India, Being Indian, Elections, And Being Hindu

This is the third article in the reality series...

We are, as a nation, 67 years young today, with our tumultous years hopefully well behind us. We, as a nation, are just coming out of a very demanding period in our life-cycle, and stand at a very critical juncture. As we head into these elections, we stand at a vital junction in our life-cycle. The rise, rise and rise of Narendra Modi has done one thing for certain : it has, yet again, exposed our weak underbelly; once again, we as a people stand stripped naked in front of the Whole Wide World. We stand stripped, and desnuded of all our pretentions, and our grandiose statement of focussing on the issues that matter. 

In its place, we are seeing a sorry and sad spectacle that will no doubt be infintely saddening to The Foundng Fathers Of Our Nation. Yet again, the public discourse has shifted - and shifted decisively - from issues, problems and solutions onto the more mundane, pointless but infinitely more dangerous discourse around Religion, Personalities, Finger-Pointing and grand-standing. The problems - and how they will be solved - have all but dissappeared into the background noise.  Please note that I am referring to the People Of India, and the voice on the street - and not political parties. Not yet, anyway. Not in this post. 

Yet again, we are faced with a sad and depressing spectre of even the educated Indian focussing more on personalities and/or religion; hardly anyone I know has been willing to discuss the real problems, and their solutions - and who can deliver the said solutions. Almost always, it is always Mr XYZ ABC will deliver the goods - without any serious analysis or thought. On pure faith, and faith alone. Faith is fine; but this continued unwillingness to discuss the real issues and their solutions is a seroius cause of concern. What is even more worrisome is the admixture of partisan politics, religion and extraneous matters into this already dangerous potpourri.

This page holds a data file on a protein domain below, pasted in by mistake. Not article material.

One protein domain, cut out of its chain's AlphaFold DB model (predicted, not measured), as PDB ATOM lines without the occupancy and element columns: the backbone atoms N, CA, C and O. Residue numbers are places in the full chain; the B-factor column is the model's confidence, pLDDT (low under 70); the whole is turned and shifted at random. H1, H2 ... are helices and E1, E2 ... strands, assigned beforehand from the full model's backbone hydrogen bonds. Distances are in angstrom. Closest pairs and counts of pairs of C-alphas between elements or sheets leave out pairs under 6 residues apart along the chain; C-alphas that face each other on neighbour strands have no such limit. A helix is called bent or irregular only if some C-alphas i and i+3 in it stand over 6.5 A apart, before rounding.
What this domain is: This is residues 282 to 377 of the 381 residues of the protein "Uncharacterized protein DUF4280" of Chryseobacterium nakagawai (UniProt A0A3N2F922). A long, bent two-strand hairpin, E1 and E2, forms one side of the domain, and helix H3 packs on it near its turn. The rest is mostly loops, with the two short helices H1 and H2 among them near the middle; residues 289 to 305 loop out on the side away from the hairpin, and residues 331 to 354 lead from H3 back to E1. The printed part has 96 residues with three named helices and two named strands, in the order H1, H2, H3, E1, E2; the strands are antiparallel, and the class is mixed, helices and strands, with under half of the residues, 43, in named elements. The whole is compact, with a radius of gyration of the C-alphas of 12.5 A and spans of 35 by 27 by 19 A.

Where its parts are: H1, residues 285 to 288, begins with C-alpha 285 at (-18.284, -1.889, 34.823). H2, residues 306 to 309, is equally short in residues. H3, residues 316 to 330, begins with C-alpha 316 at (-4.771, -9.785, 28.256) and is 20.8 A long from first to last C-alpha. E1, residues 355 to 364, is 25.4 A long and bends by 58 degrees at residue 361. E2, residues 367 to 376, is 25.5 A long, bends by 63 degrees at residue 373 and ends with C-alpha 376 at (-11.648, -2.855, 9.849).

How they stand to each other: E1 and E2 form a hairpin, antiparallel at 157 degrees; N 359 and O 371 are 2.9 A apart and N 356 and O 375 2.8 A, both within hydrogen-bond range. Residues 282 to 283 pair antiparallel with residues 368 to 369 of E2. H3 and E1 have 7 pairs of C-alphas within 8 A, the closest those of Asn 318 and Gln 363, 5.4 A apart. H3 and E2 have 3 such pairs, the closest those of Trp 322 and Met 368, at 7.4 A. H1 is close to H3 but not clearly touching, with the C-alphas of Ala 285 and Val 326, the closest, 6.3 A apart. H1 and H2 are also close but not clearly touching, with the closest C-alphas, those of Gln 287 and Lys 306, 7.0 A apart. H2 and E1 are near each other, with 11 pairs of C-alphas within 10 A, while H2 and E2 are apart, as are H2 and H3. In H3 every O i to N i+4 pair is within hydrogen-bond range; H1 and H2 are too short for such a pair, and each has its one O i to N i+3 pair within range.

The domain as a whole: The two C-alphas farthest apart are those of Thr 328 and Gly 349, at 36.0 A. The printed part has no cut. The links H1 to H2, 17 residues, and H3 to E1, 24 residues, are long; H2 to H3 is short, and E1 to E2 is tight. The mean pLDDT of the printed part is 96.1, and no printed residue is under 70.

Instead of asking solutions, we are analysing vote-banks; instead of looking at education, health etc we are look at the Muslim Vote; or the Hindu Vote; or the Dalit Vote; or the Brahmin Vote. Nothing has changed. This is not what The Mahatma, Jawaharlal Nehru and others set out to do. This is not what they lived and died for. This is not what they had strived for, This is not what they deserve. This might be what we deserve - judging from our frankly largely partisan, chauvinistic views; but this is certainly not what they deserve. The nation stands divided along caste and religious lines; the lines of religion and division are getting even more deeply etched into stone in our national psyche. The increasing hardline views of the population as is evident from street is now in danger of becoming a deep fault-line...  At this point, it is important that we take a look at some of the statements of our Founding Fathers and Some Famous Indians

The Ganga, especially, is the river of India, beloved of her people, round which are intertwined her racial memories, her hopes and her hears, her songs of triumph, her victories ahd her defeats. She has been a symbol of India's age-clong culture and civilization, ever-changing, ever-flowing, and yet ever the same Ganga. She reminds me of the snow-covered peaks, and the deep valleys of The Himalayas, which I loved so much, and of the rich and vast plains below, where my life and work have been cast. Smiling and dancing in the morning sunlight, and dark and gloomy and full of mystery as the evening shadows fall, a narrow, slow and graceful stream in winter and a vast roaring thing during the monsoon, broad-bosomed almost as the sea, and with something of the sea's power to destroy; the Ganga has always been to me a symbol and a memory of the past of India, running into the present, and flowing onto the great ocean of the future.